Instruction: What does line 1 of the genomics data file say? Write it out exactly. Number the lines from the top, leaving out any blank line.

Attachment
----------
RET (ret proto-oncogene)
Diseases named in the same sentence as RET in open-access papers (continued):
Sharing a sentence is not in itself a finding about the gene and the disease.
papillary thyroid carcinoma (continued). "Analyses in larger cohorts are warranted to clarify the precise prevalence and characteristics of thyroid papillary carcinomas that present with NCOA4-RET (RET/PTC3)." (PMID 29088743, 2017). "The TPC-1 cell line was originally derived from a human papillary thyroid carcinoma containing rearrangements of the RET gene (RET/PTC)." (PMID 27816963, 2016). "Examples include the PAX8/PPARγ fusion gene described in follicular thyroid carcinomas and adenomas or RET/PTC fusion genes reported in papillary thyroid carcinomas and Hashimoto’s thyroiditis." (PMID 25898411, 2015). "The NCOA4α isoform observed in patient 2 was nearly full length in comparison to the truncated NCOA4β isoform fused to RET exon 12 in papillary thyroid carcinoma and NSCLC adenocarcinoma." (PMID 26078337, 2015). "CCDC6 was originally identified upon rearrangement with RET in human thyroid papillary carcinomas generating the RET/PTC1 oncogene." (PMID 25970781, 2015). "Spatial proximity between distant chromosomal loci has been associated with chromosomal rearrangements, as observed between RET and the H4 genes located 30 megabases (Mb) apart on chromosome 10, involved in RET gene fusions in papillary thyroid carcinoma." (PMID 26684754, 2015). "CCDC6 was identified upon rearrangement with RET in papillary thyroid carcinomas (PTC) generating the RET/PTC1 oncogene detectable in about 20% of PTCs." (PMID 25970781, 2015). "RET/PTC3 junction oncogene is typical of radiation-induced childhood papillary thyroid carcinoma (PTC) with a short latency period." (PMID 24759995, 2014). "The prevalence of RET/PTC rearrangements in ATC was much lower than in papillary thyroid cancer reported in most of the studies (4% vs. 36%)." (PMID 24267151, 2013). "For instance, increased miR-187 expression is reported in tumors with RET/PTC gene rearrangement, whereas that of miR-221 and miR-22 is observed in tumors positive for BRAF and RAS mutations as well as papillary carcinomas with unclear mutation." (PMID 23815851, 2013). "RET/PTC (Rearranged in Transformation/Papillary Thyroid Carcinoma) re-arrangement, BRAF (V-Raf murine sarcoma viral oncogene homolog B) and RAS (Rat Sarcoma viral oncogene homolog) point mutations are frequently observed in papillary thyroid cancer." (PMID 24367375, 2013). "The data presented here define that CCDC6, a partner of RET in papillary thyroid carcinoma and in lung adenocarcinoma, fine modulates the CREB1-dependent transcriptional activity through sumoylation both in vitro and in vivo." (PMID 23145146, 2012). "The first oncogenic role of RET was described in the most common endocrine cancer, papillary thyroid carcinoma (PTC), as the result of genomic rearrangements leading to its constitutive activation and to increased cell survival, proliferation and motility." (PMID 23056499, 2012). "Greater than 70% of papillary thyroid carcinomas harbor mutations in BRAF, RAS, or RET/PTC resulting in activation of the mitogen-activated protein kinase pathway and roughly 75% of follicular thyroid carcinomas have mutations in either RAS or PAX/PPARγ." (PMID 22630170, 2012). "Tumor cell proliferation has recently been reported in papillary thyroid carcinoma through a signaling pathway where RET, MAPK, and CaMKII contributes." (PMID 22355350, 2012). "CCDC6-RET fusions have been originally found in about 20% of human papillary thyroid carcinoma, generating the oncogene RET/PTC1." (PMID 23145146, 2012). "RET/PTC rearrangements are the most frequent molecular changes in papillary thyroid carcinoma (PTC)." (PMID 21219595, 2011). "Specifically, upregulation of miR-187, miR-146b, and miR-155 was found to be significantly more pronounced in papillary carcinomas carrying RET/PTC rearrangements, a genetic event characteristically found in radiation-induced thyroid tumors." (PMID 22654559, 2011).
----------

RET (ret proto-oncogene)